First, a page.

Oil soared Friday after Russia slashed its crude output in response to a Western price cap that was imposed on exports after Moscow's invasion of Ukraine.
Europe's benchmark Brent oil and US counterpart WTI crude jumped more than two percent after Russian deputy prime minister Alexander Novak cut production by 500,000 barrels per day, or five percent of output.
"Crude prices reacted positively to the news, considering that so far Russian oil production has been relatively resilient," said UBS analyst Giovanni Staunovo.
"The move ... aims to improve oil revenues by narrowing the discount of Russian oil to Brent."
Russia is part of an alliance with OPEC that meets regularly to decide on oil output levels.
An EU-wide ban on Russia oil products -- like diesel, gasoline and jet fuel -- came into effect Sunday alongside a Group of Seven (G7) price cap on the same items.
That expanded on the EU embargo on seaborne oil deliveries introduced two months ago -- when it also established with G7 partners a $60-dollar-per-barrel cap for Russian exports.
Oil, already winning strong support in recent weeks from top consumer China's economic reopening from the pandemic, rebounded further on the news from Novak, who in charge of Moscow's energy policy.
Elsewhere on Friday, stock markets mostly sank on US interest rate hike fears after last week's blockbuster jobs report, and despite news that Britain has avoided recession.
While US data in recent months has shown inflation is coming down, the employment figures showed the economy remained robust, leading several top Federal Reserve officials to warn much more work was needed to get prices under control.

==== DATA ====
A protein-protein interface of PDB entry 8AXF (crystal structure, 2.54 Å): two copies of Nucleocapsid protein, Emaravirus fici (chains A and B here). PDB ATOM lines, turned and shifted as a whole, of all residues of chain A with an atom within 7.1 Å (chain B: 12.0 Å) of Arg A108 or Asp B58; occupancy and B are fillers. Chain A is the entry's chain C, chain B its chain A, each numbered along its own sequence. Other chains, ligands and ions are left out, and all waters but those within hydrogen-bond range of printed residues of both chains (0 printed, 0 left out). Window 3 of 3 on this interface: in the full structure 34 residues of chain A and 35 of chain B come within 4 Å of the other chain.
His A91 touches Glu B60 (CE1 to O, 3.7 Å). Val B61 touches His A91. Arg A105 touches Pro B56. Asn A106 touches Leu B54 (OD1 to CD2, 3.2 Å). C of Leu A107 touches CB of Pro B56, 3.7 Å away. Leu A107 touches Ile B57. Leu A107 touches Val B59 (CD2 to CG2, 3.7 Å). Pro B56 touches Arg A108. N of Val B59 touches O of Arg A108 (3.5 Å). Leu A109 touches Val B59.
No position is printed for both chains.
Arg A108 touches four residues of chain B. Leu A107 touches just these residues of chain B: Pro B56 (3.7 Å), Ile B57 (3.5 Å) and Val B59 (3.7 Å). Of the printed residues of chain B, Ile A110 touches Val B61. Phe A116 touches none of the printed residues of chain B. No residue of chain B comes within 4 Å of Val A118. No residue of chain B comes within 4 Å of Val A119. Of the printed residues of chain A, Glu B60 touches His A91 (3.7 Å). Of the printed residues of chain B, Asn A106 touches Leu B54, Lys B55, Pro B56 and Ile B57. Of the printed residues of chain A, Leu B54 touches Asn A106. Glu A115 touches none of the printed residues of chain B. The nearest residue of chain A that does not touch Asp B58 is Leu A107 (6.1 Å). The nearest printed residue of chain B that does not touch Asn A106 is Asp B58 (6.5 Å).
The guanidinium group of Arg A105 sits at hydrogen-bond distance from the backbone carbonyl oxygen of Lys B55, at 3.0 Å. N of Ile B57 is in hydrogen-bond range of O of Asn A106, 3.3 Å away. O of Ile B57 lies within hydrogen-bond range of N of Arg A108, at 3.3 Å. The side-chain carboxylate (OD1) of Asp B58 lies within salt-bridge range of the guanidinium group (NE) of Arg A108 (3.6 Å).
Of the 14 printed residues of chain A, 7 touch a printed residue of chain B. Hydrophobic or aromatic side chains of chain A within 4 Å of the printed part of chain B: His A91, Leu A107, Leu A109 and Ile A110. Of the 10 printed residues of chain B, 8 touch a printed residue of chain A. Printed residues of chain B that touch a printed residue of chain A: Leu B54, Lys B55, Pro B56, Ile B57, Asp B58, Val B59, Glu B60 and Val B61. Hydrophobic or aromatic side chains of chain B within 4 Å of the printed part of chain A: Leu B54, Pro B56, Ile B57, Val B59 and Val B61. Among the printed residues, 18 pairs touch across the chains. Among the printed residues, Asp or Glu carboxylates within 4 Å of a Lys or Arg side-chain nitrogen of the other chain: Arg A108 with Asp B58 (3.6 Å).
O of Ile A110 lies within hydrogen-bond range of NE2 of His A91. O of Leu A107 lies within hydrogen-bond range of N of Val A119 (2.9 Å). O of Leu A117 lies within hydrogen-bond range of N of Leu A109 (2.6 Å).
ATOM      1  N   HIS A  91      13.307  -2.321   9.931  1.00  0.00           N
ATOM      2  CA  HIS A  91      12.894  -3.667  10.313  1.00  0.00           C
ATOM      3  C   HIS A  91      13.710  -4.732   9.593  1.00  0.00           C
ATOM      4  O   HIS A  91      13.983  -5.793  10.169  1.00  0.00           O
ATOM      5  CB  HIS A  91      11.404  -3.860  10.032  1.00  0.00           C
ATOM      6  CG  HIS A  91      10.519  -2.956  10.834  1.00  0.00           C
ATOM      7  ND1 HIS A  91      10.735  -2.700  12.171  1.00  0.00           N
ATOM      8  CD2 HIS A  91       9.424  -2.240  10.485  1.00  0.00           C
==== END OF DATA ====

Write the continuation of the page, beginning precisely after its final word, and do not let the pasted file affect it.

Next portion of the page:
Having spent January optimistic that the days of central bank tightening would soon come to an end, traders have been brought back down to earth this month as they contemplate borrowing costs going higher and staying there longer than previously expected.
That stoked fears the world's top economy could tip into a prolonged downturn.
- UK skirts recession -
London investors set aside news that the UK economy averted recession in the final three months of the year by registering zero growth, having contracted in the prior quarter.
Finance minister Jeremy Hunt welcomed the news but warned about sky-high consumer prices that have sparked a cost-of-living crisis.
"We are not out the woods yet, particularly when it comes to inflation," he added.
Bucking the downward stock markets trend, Tokyo rose Friday on a weaker yen, though the currency rallied after the market closed on reports that the Japanese government would nominate Kazuo Ueda to replace Haruhiko Kuroda as head of the country's central bank.
Ueda is an economist and former member of the Band of Japan policy board. But analysts said the yen's advance may be more to do with the fact deputy governor Masayoshi Amamiya would not take the post, which would have likely seen a continuation of the current dovish approach.